A. Pls see answer for Q2.
• One of our electronic forms providers managed to extract the following statement from MoJ…
”Normal email is not secure for the transmission of the personal data required for these type of claims and should not be used unless there are appropriate security systems in place at both ends, for example, encryption/decryption of sensitive documents. The new RTA claims portal, which has been developed jointly by stakeholders from the claimant solicitor, Trade Union Congress and insurers, provides an appropriate secure electronic communications system for sensitive data to be passed back and forth between claimants and insurers. Para 5.1 of the new protocol provides that the address for serving documents on an insurer electronically in the new process is to be found atwww.rtapiclaimsprocess.org.uk.
“However, that site does not contain lists of authorised email addresses, as it would do if security was not such a consideration. Instead, the address of the defendant is obtained by going through Askmid and identifying the relevant insurer. Once that is done then the user enters the portal and selects the name of the insurer, completes the CNF, etc, and the system then automatically routes the claim to the correct address for that insurer within the portal. This permits claims to remain in the secure system throughout their transmission from claimant to insurer and vice-versa. At no stage do they enter the email system. The courts have made their concern about the vulnerability of this medium very clear. For example, while PD5B does permit certain documents to be filed with specified county courts by email, para 8.7 also contains a general warning not to send anything of a confidential or sensitive nature by email as security cannot be guaranteed. Similar warnings are set out in the Commercial Court User email Guidance and the Protocol for email communications with the Chancery Division of the High Court at the RCJ both of which are on the HMCS website. While PD5C does not contain such an explicit warning, para 2.2 does make it clear that HMCS may “provide such method of encryption to promote security of e-mail communications as may be deemed appropriate” and also cross refers to para 8.7 of PD5B which contains the warning about not sending confidential or sensitive material.”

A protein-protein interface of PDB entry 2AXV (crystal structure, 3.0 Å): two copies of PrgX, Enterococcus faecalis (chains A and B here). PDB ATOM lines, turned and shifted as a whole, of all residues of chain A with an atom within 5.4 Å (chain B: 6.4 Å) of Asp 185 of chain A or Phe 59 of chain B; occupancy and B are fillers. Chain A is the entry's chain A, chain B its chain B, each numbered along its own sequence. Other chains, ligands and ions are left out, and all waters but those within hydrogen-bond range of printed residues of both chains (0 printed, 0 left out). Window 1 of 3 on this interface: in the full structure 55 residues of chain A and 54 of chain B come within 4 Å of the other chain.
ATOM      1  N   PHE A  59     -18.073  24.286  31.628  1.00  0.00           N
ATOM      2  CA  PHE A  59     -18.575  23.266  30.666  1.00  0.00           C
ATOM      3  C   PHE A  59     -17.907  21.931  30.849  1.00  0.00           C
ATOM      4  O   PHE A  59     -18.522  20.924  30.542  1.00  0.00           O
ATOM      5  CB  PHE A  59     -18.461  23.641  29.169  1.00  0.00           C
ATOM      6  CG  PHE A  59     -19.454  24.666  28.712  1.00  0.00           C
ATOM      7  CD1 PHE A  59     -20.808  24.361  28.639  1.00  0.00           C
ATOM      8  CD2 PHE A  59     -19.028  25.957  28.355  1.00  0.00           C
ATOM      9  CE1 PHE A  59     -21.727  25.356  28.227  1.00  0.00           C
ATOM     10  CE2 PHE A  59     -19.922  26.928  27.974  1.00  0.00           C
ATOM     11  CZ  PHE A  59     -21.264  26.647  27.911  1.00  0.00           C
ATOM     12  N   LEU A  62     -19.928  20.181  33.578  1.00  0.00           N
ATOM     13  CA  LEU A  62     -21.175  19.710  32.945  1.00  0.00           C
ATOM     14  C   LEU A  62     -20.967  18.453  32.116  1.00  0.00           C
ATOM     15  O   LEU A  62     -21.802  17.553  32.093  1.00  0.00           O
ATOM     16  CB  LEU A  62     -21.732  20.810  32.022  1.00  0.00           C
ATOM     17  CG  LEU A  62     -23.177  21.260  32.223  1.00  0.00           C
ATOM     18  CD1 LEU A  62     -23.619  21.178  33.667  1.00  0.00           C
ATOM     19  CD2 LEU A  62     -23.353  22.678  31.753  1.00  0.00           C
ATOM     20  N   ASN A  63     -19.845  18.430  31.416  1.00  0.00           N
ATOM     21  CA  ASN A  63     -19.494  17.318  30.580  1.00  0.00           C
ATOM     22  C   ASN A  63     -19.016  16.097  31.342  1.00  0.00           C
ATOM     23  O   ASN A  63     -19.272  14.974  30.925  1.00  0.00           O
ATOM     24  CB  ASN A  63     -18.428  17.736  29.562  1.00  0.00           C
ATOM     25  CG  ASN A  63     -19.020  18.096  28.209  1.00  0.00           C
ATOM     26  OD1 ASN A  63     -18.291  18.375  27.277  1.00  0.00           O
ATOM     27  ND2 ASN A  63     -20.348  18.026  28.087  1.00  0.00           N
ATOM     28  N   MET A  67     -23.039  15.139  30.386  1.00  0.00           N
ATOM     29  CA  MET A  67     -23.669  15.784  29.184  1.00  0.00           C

This of course begs the very pertinent question: if communication by email is so sensitive as to merit explicit rules elsewhere in the CPR, why not for the RTA scheme? Also, how can we rely on a commercial organisation to comply with the Data Protection Act when it has not released Terms and Conditions of Use nor a Service Level Agreement. What is going on?
Comment: We’re not sure who Howard Missin is but it seems to be all his fault – we expect he also had something to do with the Icelandic volcano. Seriously, this sounds like a typical Government IT shambles, following in the wake of the magistrates courts IT systems and the original stab at SDLT disasters. As to the second comment about where were APIL, FOIL and the Law Society – noticeable by their absence is LSSA – the Legal Software Suppliers Association. Were they not involved as well?
Since first posting this story, we have received this comment from a vendor who, for obvious reasons, would prefer not to be identified…
I cannot comment on the LSSA but the MOJ has ignored all calls made to them to delay this project. They have changed the schema several times including two days before it went live. Despite this they were expecting software suppliers and firms to be ready on time which is / was quite impossible. My favourite anecdote was a conference call had with several stakeholders (lawyers and suppliers) including several top 100 firms two days before “live” which went something like this.
MOJ : The schema has changed – we will send you out the new format.
US : Does that mean going live will be delayed
MOJ : No
US : But if the schema is changed it means that all the submissions to the portal will be rejected.
MOJ : Yes
US : So how should be submit them
MOJ : Through the portal
US : But they will be rejected